As always, feel free to share your models and terrain, or ask any Maelstrom's Edge- or hobby-related questions on the Comm Guild Facebook page!

For other Maelstrom's Edge modeling articles, including tutorials and walkthroughs of a wide range of different building and miniature projects, check out the Hobby section of the Maelstrom's Edge website here.

Model Spotlight: Remnant Nimbus Suits.


Posted on Thursday Mar 19, 2020 at 05:00PM in Tutorials


- by Iain Wilson

This week, I'm taking a break from terrain and having a closer look at the fantastic resin kit for the Nimbus battlesuit for the Artarian Remnant!




A smaller suit than the more common Militus, the Nimbus comes in a few less pieces as a result of being resin rather than plastic. The kit includes options for both the Longshot's sniper rifle, and the Pathfinder's Incursion Blaster and pinpoint scanner, as well as the thermal tracker and hologram projector for the shoulders and a cloak generator backpack.



While there is only a single head includedin the kit, the neck joint is the same size as on the Militus. This allows you to use plastic heads in place of the regular Nimbus head.



While they may not fit as neatly without some tweaking, you can also borrow heads from other factions for a bare head option. The model below has the head from a Karist heavy weapon trooper kit.



For faster-moving Nimbus variants, you can use a boostpack from the Militus kit. If you're building a boostpacking Pathfinder, be sure to glue the boostpack in place before the weapon arm, as the back of the blaster overlaps the bottom of the boostpack.



Alternatively, you can make a removable boostpack by trimming off the triangular pieces on the bottom, and then sitting it in place with a little bluetack.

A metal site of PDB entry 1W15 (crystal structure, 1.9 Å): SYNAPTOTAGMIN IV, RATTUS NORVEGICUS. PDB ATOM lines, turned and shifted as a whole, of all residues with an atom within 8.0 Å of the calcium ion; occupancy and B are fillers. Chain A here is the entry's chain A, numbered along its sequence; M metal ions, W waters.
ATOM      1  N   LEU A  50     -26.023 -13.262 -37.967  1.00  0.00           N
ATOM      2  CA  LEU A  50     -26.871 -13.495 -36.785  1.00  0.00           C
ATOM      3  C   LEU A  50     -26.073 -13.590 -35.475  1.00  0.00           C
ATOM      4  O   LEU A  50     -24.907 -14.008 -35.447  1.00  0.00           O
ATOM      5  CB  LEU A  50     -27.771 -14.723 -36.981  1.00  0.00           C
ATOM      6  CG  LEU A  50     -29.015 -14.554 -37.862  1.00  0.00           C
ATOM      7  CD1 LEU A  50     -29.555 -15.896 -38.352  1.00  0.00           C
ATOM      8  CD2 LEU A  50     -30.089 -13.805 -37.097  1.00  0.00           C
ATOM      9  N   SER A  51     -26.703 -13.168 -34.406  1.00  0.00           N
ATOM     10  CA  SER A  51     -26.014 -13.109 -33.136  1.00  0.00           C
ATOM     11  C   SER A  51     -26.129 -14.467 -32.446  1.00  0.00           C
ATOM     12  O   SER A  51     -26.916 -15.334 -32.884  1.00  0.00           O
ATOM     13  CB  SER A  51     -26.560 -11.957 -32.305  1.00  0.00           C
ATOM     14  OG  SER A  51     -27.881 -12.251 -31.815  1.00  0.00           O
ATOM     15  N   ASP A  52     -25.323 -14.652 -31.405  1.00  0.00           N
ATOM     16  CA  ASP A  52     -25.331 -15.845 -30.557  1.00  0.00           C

Including multiple shoulder pads would have made the kit a little too fiddly, so the pads were sculpted with the venting systems in place. If you're using any other shoulder mounted equipment, it just glues over the top of the vents, but if you not, and if you don't want the vents either, they can be easily covered over with a little putty. Just push the putty in place in the vent and smooth it down flush with the flat of a knife. If necessary, let it set and then give it a little sand to finish flattening it out.



The arms mount at the shoulders with square locator pegs. These are there to make it easier to get the sniper rifle arms to fit together. You can reposition the arms by just slicing off the peg, so that the inside of the shoulder is flat, and then gluing it on however suits you.



For some more extreme repositioning, resin is easy to cut through with a sharp knife or razor saw, and then reattach with superglue.



What have you done with your Remnant suits? We would love to see them on the Comm Guild Facebook page!







You can pick up the Nimbus suit, along with the rest of the Maelstrom's Edge model range from the webstore here.

For other Maelstrom's Edge modeling articles, including tutorials and walkthroughs of a wide range of different building and miniature projects, check out the Hobby section of the Maelstrom's Edge website here.

Remnant Faction Summary now online!


Posted on Monday Mar 16, 2020 at 08:14PM in The Remnant


The Faction Summary for the Artarian Remnant is now online!



This summary lists all of the special rules, equipment and weapon profiiles used by the Remnant units released so far, and will be updated as future options are released. You can download the PDF here!

Terrain Spotlight: Crystal Outcrops!


Posted on Friday Mar 13, 2020 at 05:00PM in Tutorials


- by Iain Wilson

I recently picked up the fantastic Xenos Jungle terrain mat from Deep Cut Studio, as I really loved the unusual colouring. It shows an alien world covered in rocks, sinister looking ground mist or liquid, some yellowy-green plants, and large, shiny outcrops of purple crystals, and I was instantly in love when I saw it. The only problem with it was that I didn't have any suitable terrain to go with it, so I set out this week to rectify that problem, creating some crystal-encrusted rocky outcrops!